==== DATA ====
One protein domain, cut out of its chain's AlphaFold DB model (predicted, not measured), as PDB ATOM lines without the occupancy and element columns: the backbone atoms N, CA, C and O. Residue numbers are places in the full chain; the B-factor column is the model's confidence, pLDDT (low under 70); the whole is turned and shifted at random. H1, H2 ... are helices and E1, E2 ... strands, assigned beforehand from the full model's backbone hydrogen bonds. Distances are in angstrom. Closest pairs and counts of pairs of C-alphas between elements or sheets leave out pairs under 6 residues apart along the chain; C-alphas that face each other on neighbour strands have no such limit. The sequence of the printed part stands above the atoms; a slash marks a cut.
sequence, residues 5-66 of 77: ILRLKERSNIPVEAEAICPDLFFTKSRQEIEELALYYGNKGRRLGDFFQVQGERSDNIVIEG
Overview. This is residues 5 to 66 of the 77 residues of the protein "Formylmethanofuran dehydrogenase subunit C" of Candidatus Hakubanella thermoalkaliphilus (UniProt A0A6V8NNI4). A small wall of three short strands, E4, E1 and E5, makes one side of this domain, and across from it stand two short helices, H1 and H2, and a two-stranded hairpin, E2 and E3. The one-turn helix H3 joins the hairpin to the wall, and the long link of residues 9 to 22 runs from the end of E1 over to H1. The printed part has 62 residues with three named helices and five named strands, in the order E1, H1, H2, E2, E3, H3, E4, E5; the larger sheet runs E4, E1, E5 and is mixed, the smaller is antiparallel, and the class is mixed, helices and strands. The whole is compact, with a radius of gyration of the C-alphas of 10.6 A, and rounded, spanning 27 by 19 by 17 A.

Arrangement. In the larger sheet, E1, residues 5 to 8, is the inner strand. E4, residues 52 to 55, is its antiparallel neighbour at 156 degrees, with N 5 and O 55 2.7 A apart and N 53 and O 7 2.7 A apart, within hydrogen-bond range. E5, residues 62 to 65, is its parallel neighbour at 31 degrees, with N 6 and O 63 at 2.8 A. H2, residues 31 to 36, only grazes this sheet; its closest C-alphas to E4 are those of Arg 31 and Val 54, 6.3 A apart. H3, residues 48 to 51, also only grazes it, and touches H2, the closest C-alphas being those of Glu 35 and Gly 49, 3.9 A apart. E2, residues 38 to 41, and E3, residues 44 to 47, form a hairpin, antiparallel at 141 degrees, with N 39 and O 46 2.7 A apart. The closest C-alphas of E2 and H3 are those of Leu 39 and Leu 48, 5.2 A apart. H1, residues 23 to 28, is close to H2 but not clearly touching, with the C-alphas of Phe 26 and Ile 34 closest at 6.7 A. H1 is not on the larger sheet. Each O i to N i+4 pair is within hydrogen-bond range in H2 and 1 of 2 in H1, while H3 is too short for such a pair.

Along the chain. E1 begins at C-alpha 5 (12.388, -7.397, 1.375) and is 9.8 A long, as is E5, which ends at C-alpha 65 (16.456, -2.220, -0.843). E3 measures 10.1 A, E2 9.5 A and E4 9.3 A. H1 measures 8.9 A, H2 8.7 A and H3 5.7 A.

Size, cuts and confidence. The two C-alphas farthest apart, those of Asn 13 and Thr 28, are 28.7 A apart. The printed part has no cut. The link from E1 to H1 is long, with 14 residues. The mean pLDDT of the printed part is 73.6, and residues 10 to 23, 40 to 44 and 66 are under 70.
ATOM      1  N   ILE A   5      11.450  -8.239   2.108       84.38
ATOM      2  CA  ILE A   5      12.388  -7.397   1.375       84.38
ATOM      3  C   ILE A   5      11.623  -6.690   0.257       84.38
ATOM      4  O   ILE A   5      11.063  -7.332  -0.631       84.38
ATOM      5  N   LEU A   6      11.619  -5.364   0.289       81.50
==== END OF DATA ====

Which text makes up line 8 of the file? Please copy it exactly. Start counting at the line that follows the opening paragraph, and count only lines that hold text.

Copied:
ATOM      3  C   ILE A   5      11.623  -6.690   0.257       84.38